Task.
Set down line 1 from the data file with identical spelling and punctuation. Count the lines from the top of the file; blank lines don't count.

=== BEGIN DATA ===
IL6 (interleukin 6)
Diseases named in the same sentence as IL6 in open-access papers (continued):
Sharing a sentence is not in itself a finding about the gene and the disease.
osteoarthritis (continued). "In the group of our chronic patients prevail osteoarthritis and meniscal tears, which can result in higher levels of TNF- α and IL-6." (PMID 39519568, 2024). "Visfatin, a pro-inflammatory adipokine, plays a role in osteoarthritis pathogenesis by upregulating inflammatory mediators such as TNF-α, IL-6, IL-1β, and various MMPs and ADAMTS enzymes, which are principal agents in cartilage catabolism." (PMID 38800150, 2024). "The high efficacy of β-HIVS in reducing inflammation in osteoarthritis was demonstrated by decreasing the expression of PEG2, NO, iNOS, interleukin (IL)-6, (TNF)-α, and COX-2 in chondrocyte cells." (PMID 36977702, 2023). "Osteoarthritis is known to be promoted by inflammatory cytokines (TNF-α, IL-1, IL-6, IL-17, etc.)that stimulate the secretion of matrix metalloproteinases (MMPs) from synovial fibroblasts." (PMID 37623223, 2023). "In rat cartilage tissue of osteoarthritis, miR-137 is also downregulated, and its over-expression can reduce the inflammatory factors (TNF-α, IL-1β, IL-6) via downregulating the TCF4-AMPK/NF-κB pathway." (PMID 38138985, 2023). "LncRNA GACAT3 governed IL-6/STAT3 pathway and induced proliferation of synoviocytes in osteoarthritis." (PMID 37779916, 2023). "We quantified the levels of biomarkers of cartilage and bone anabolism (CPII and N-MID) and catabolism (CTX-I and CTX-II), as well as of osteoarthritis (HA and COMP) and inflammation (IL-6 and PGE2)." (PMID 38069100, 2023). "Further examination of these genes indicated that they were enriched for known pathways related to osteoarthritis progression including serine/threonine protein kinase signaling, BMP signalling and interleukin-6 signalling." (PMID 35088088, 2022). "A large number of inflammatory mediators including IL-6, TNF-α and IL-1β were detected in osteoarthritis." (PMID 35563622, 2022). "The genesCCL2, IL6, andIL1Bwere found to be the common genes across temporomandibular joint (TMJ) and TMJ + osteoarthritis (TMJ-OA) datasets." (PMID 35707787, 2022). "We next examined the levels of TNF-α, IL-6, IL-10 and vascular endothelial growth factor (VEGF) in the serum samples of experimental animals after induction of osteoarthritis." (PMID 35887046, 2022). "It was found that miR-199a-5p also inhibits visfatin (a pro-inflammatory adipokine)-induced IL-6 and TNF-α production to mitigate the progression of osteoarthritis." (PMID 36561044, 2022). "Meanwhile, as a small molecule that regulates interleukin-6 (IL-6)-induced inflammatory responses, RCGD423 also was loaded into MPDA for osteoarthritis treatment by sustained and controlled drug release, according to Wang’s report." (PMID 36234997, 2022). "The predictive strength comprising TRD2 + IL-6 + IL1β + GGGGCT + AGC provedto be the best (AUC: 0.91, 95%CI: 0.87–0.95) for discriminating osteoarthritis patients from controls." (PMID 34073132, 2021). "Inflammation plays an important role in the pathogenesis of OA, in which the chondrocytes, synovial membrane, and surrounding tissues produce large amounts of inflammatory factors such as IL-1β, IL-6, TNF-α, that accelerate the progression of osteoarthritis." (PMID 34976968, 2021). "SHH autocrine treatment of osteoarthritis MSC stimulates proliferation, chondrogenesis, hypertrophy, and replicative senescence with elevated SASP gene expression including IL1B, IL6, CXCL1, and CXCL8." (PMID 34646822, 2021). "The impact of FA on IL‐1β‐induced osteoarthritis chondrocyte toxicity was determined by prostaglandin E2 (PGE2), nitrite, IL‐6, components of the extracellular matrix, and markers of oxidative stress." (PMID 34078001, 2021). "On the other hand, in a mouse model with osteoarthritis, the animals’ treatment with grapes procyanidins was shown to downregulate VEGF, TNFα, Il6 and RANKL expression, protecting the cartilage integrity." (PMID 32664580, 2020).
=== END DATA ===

IL6 (interleukin 6)